The Government rejects the course suggested by the Opposition. Instead, it whacks down this sales tax. This does not affect the fellow who is importing expensive cars. It affects buyers of the locally manufactured car. That does not save any dollars. It may permit a saving of internal currency, but can the money that is saved be put to work bv the Government as capital expenditure or administrative expenditure? Will it produce any more dollars, sterling, francs or lira? It is very doubtful.

The labour that will be dismissed from the motor car industry can be re-employed only in Australian secondary industry which is not exporting its products and earning overseas currency. Does anybody deny that? Does the Treasurer deny it? The hope has been expressed by the Treasurer that people will be displaced from the motor car industry by the Government's economic measures. Almost every Government supporter who spoke last night expressed the hope that this measure would deter the purchase of cars. Where will the people who are displaced from the car manufacturing industry go? What will they do? Will they go into industries that will produce exports? Of course not They will go into secondary industries which produce goods for our internal consumption. This is all to the good. But it will not make any more dollar or sterling income. Not a penny piece!

As I said last night, no more employees are wanted on the farms to produce wool or wheat. Nobody can buy a farm to-day unless he is most affluent. It costs at least £25,000 to set yourself up on a farm. Even then, under this Government, you might have to buy dollar machinery. You are in an impossible position. With all the emergency measures of the Government, it has not touched wool. For the first time in about two years, the Minister for Trade (Mr. McEwen) announced in the press last week something that had been stated in the " Financial Times " - that when Russia, Japan and other powers came into the Australian wool market. Bradford stood out. What is the Government doing about it7 Nothing! It has discovered also that, as Mr. Justice Cook stated, pies have been operating and depressing the market. The Government has discovered that, at last, after the Opposition had been belting the argument for four or five years.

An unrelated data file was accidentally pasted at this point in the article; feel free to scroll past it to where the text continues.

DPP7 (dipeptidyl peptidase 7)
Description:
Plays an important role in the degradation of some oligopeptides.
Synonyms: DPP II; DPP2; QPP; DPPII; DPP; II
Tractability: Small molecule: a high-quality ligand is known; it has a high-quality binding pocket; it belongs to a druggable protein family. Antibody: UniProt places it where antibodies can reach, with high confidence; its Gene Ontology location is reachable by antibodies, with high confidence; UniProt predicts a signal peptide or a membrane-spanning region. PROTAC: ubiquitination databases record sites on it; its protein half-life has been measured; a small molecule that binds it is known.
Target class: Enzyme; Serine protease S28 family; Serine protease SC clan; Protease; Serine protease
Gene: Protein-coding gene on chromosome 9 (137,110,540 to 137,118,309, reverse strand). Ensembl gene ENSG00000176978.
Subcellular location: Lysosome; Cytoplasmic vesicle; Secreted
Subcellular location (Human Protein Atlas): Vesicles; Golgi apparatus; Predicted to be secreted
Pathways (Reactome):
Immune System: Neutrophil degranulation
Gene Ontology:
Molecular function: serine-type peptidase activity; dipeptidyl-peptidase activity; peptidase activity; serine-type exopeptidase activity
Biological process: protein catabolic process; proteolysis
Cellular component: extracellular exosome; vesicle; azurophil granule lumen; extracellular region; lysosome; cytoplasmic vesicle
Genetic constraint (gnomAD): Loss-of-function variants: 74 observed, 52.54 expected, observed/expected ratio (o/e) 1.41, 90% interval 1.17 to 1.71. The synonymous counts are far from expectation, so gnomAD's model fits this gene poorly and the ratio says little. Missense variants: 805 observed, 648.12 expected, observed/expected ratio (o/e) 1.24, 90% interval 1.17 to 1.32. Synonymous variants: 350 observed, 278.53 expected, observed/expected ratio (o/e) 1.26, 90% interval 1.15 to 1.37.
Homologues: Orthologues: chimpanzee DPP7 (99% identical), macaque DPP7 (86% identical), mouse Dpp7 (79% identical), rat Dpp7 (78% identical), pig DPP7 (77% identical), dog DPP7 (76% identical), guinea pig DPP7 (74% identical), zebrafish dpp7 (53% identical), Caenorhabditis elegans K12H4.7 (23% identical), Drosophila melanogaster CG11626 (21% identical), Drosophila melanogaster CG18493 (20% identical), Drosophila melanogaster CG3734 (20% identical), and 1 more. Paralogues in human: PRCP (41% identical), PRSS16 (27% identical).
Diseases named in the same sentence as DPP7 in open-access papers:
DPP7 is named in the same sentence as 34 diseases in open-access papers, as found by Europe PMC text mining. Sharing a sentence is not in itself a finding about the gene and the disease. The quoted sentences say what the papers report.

What is the Government's remedy for a problem the solution of which could probably earn for Australia another £100.000,000 or £150,000,000 in dollars or sterling? Its remedy is an inquiry into the wool industry which as one honorable member prophesied last night, will not produce a report in less than two years. If the Government, using the brains of its departmental officers and its existing records, set out to produce within three months three or four alternative plans for the wool-growers to examine it would then have a marketing plan which could easily bring in £100,000,000 to £150,000,000 more of foreign currency to help cope with the problem with which it is confronted. But the Government does not do anything of the sort. It is like old Nero; it fiddles white Rome burns and we can expect nothing more from it.

Progress reported.

Sitting suspended from 5-56 to 8 p.m.